A little hoidy toidy.

But, great for a run! 

I have done enough of these runs to never expect them to start on time.  As you know, timing my insulin is critical for me, so I always try to relax about my insulin timing needs when I am at an unfamiliar start line.  On Saturday, I checked at the planned start and was 172; they were about 10 minutes late with the start time.  All in all, a good place to start.

I also need to factor in the first quarter to half mile of the runs; sometimes my insulin needs would be better served if I could run straight out of the gate but the kids, strollers, dogs, and walkers on the course rarely let that happen.  I again need to plan for this and coach myself to relax.

I looked at the elevation map a few days before the run (obviously not before I signed up for the 10k, or I may have instead signed up for the 5k!).  Yes, the 10k map is the one on the bottom, looks like two capital Ms side by side.

I know that running uphill on a trail like this one will always encourage my insulin to work amazingly well, so I really didn’t want to start at any number below 150.  So 172 was perfect.  I had lowered my basal rate an hour before the planned start and had it set to keep on the lower rate for an hour and a half.  If they had started on time, it would have meant I ran the first half on the lower basal rate, and the second half at my normal basal rate.  Usually this works out fairly well for me.

Looking at the elevation map, I knew I needed to get up that hill at mile four, but I would have been running for three miles already when I got there.  Running up or walking up the hill, I knew that was going to take extra energy, so I made sure and ate a few jelly beans after I passed the mile 3 marker, and then I checked again at the top of the mile 4 hill.  162.  Phew.

After that, all I needed to do was finish. 

You may have trouble seeing the crazy treacherous downhill at mile 5, but that one was scary.  They had railroad ties fashioned as steps, but the ground was a little slippery and some people were still trying to run it; that took a lot of concentration to keep myself upright. 

And then again there was ANOTHER hill.  I swear, I must have forgotten as I ran the leisurely downhill three miles at the beginning that I was going to have to pay for that later…

But then I saw the finish line.  Yay!  My parents had done the 5k and I knew I was good when I heard them cheer for me.  :) After I crossed the finish line, I stopped my stopwatch and checked my blood glucose.  95.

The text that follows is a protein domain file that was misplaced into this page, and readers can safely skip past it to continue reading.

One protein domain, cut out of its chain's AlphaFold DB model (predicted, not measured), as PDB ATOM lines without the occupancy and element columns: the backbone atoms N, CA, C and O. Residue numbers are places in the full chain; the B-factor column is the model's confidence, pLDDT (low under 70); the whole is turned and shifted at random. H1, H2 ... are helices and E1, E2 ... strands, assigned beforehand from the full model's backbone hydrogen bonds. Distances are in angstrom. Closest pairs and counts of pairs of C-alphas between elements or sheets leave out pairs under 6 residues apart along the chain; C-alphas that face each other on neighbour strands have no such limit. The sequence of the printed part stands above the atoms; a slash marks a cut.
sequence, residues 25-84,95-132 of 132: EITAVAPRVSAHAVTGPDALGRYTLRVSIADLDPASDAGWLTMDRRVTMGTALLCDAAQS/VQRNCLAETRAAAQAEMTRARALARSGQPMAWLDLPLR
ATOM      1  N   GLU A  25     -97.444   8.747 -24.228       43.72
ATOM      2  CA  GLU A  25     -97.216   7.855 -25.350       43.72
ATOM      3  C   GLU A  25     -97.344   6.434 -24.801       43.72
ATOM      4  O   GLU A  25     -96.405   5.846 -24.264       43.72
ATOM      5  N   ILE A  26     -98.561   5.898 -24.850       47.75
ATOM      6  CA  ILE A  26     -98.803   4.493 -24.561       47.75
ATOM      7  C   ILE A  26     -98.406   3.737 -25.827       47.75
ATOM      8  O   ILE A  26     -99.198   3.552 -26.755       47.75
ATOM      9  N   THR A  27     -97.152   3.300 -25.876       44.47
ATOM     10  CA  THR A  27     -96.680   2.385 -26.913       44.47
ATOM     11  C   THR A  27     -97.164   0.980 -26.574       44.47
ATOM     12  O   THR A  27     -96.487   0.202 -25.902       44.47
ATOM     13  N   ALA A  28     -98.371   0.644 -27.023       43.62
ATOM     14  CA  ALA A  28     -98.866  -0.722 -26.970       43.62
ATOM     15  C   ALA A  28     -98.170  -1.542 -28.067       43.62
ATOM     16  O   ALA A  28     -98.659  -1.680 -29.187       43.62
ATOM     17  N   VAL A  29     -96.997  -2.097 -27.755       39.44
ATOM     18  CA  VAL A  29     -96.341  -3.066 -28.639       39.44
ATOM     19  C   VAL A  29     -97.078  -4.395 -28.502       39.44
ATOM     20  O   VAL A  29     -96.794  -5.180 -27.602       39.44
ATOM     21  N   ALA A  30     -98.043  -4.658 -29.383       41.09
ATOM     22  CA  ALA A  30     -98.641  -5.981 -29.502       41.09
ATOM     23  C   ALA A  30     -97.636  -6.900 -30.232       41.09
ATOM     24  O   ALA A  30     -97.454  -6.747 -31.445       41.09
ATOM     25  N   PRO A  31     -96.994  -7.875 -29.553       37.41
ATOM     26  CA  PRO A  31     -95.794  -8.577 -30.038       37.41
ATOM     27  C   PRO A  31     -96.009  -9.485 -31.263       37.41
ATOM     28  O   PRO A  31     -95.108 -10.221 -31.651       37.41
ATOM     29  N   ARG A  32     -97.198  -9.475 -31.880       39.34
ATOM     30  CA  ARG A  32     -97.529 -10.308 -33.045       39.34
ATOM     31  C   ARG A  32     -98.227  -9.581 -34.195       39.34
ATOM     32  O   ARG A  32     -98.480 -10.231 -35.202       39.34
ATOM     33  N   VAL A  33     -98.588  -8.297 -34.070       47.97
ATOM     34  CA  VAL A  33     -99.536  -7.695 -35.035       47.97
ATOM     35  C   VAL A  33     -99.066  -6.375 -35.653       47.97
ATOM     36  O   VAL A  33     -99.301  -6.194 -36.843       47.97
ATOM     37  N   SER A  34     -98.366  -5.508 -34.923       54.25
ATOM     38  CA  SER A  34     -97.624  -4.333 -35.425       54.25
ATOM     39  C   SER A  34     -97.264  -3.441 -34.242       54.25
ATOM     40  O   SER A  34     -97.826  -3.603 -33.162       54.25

Awesome.  Now, onto the important things in life

Where’s breakfast?

(á la Le Chic) REACH OUT!!

May 7th, 2010

Conclusions from a 2009 study of more than 3,500 non-depressed adults living with type one and type two diabetes:  a lower propensity to reach out to others is associated with higher mortality* over 5 years.

The study categorized the subjects into two groups:  Patients with a greater propensity to seek support were classified as having an interactive relationship style and those less inclined to seek support as having an independent relationship style.  

I think the subjects with an interactive relationship style were better able to weather those typical storms we all face as we live our lives with diabetes because we know we aren’t alone, that others face the same storms, and that there are people and tools out there to help.

I feel sad for those with an independent relationship style and who are less inclined to seek support.  Diabetes is not a disease you should try to face alone

If you are a person with an interactive relationship style, maybe you have already joined online groups or attended different diabetes-related functions.  Better yet, maybe you know some other people who also live with diabetes. 

If you are a person with an independent relationship style, use the internet to read about the lives of others living with the disease, or use other more passive ways to get some support for yourself.  Look around the next time you see your doctor and see if there are any brochures of events you can attend.  Even signing up for a few blogs and reading them regularly can help.